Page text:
ABOUT THIS BOOK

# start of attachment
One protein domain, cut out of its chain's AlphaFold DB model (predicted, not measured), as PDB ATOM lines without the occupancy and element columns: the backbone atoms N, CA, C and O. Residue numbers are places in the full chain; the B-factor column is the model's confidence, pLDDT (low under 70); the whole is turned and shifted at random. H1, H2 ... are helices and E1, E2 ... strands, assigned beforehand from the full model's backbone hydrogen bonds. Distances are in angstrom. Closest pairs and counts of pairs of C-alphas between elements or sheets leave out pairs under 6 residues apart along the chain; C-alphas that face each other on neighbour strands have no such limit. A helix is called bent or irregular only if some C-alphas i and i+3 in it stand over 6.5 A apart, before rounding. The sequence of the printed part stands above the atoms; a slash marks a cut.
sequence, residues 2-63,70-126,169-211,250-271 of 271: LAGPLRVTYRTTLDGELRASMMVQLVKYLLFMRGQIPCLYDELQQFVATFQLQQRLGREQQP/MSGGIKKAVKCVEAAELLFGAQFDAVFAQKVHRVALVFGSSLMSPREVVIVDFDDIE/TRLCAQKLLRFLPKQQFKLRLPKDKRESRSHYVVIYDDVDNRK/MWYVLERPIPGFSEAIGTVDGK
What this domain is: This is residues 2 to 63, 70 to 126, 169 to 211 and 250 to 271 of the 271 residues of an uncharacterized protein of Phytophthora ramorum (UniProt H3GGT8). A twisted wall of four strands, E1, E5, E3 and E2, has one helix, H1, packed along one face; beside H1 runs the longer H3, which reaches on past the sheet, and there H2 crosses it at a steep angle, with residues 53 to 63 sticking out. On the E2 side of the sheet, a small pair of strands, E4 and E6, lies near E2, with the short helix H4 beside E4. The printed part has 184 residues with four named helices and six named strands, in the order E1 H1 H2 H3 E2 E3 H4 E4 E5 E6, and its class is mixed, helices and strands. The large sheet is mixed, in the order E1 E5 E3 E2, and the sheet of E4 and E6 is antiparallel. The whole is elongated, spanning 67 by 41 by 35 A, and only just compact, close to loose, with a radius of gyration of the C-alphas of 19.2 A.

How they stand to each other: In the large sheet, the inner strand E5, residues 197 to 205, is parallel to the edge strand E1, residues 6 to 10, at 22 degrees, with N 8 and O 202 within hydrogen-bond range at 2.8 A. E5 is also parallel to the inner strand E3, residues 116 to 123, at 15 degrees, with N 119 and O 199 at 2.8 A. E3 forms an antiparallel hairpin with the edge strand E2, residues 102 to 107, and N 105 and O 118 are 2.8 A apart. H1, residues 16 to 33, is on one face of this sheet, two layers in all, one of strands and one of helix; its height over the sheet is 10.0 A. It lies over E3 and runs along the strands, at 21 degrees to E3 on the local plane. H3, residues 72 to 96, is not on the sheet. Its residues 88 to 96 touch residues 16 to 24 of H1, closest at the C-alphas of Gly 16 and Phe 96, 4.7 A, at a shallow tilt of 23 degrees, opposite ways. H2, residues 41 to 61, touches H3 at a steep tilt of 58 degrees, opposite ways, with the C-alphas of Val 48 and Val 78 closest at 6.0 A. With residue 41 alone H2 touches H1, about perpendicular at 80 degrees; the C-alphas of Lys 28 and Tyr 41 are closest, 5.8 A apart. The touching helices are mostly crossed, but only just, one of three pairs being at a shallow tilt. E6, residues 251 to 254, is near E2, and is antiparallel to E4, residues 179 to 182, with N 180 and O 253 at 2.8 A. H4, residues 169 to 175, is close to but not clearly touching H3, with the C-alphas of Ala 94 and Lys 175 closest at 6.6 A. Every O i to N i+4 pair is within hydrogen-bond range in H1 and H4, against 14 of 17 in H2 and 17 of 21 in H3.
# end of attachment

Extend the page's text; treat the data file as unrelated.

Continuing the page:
As recent stories in the news have shown, maintaining the integrity of the food supply is of critical importance to the consumer. Thousands of Americans die each year from food-borne illnesses, and millions more get sick. Tremendous strides have been made to reduce the incidence of food-borne diseases originating from animal-derived foods, but food safety and food-borne pathogens continue to remain problematic throughout the world. Food-safety scientists from around the nation continue to conduct groundbreaking research not only to understand causative factors in food-borne pathogen prevalence but to develop novel intervention strategies for limiting contamination in all phases of food animal production. The twenty-four essays in this book highlight research efforts of researchers from the tristate Food Safety Consortium established in 1988 by Congress as a research alliance of food-safety scientists at the University of Arkansas, Iowa State University, and Kansas State University. Members of the consortium conduct research through an annual grant approved by Congress and administered by the U.S. Department of Agriculture. Its mission is to conduct extensive investigation into all areas of poultry, beef, and pork meat production, from the farm to the consumer’s table. In addition to the consortium researchers, collaborative university researchers, government officials, and industry personnel provide timely reviews of their latest findings with regard to five significant subject areas: preharvest food-borne pathogen ecology and intervention strategies, postharvest food-borne pathogen ecology, rapid methods and detection strategies for food-borne pathogens, antibiotics and antimicrobials in food safety, and emerging issues in food safety. Progress in these research areas provides opportunities to further enhance protection of animal-derived foods from farm to fork.